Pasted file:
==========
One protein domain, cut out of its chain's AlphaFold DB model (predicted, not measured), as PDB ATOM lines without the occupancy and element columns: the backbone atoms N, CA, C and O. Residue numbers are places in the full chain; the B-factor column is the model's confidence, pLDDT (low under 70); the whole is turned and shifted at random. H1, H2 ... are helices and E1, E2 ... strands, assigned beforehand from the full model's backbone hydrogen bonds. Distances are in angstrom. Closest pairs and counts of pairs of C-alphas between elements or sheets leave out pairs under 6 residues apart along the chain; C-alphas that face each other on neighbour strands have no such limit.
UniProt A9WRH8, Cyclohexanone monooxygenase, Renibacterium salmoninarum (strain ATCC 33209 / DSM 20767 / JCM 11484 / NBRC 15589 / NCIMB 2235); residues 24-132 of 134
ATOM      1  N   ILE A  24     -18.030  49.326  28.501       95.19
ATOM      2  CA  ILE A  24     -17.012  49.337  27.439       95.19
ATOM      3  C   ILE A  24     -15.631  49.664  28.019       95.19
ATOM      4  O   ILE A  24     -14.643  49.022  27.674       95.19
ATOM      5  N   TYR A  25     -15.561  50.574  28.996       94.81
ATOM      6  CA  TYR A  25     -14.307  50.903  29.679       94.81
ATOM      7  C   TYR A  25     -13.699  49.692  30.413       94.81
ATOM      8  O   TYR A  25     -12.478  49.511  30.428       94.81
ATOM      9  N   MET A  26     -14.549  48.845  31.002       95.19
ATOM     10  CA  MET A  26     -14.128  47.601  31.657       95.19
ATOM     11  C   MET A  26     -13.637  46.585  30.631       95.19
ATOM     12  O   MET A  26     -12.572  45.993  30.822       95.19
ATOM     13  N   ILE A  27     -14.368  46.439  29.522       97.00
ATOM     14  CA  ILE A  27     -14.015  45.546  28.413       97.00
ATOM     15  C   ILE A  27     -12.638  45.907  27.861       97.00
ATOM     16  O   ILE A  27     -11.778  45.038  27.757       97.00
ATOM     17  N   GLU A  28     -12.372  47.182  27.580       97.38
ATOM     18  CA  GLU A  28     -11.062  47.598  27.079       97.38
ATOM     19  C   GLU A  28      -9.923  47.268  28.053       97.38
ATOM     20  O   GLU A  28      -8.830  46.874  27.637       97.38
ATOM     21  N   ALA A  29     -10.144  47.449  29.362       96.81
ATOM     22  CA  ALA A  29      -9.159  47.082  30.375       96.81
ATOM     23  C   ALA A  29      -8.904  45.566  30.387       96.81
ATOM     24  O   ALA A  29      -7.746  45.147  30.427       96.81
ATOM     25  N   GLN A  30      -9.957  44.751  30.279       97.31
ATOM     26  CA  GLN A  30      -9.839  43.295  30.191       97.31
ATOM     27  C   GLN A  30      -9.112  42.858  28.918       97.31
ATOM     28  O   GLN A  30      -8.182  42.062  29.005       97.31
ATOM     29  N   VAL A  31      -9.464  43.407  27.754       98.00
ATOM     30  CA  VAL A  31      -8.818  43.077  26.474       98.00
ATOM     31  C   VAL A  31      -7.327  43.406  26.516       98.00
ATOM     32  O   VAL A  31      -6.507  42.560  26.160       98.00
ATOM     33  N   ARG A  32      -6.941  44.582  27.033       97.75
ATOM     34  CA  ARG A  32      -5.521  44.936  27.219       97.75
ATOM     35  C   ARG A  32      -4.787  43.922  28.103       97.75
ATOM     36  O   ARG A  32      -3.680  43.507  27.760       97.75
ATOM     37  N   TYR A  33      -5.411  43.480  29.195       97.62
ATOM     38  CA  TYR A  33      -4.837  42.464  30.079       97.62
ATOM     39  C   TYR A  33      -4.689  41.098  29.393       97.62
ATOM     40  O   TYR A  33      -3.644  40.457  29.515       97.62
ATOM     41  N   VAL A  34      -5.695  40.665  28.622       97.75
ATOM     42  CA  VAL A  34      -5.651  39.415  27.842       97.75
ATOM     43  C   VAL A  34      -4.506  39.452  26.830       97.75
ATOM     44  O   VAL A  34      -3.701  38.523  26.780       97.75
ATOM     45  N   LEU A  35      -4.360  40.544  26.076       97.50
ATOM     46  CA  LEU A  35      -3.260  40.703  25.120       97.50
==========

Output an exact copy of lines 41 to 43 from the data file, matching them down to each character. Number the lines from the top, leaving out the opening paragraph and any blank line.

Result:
ATOM     40  O   TYR A  33      -3.644  40.457  29.515       97.62
ATOM     41  N   VAL A  34      -5.695  40.665  28.622       97.75
ATOM     42  CA  VAL A  34      -5.651  39.415  27.842       97.75